Think about the last time that someone made you upset. What did they say? What did they do? Now think back: How did you react? What did you say? What did you feel?
Now think about the situation another way: If, when that provocation came, you had given yourself space to pause, could you have controlled your reaction? Could you have stayed sober and calm in the face of their hysterics and yelling? Could you have kept your head about you?
Marcus Aurelius said, “You have power over your mind—not outside events. Realize this, and you will find strength.” Viktor Frankl talked about how between stimulus and response, we have space, and in that space, we determine not just our response, but who we are.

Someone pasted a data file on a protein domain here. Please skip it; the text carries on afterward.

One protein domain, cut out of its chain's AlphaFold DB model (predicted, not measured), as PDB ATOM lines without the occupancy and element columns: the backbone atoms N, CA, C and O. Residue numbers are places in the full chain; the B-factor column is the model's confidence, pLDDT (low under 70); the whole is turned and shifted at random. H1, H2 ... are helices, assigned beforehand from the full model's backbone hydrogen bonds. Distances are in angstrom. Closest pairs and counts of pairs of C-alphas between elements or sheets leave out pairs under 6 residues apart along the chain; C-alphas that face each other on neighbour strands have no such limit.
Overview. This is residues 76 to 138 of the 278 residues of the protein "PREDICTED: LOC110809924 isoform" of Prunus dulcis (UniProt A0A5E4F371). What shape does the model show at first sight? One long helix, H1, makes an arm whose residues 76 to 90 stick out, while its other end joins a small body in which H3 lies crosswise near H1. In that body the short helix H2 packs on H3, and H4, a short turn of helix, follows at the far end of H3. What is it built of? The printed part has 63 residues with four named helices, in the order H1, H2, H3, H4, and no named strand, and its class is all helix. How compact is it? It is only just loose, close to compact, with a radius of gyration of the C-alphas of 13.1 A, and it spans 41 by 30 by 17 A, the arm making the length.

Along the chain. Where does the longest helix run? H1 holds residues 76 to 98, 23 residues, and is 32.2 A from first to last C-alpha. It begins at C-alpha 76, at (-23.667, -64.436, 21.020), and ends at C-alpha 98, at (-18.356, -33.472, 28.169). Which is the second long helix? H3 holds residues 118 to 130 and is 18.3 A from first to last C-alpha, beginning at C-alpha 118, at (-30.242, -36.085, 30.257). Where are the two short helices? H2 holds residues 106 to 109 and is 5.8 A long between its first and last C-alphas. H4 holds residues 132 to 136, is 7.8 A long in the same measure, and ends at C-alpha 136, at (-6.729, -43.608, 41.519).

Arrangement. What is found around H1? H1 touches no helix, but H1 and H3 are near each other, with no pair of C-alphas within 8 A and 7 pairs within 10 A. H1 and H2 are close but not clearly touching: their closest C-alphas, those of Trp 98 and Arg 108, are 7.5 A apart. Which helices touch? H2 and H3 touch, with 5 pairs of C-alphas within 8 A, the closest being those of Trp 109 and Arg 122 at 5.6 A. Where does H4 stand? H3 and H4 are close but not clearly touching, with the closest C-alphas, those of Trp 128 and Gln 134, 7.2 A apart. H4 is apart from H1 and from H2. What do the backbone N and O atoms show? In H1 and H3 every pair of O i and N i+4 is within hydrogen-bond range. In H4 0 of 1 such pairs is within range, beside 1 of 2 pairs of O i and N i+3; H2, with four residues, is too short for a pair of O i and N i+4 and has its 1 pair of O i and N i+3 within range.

What we’re doing here is trying to train ourselves to do that. All this reading, this writing, this stepping back and reflecting on our patterns of behavior–it’s for a purpose. It’s to improve that default response. So that while others give themselves over to their emotions, we can keep any destructive emotions in check. As they freak out, we can calm down. That’s the whole point of Stoicism: to restore the power over your mind to the only person who ought to have it—you.
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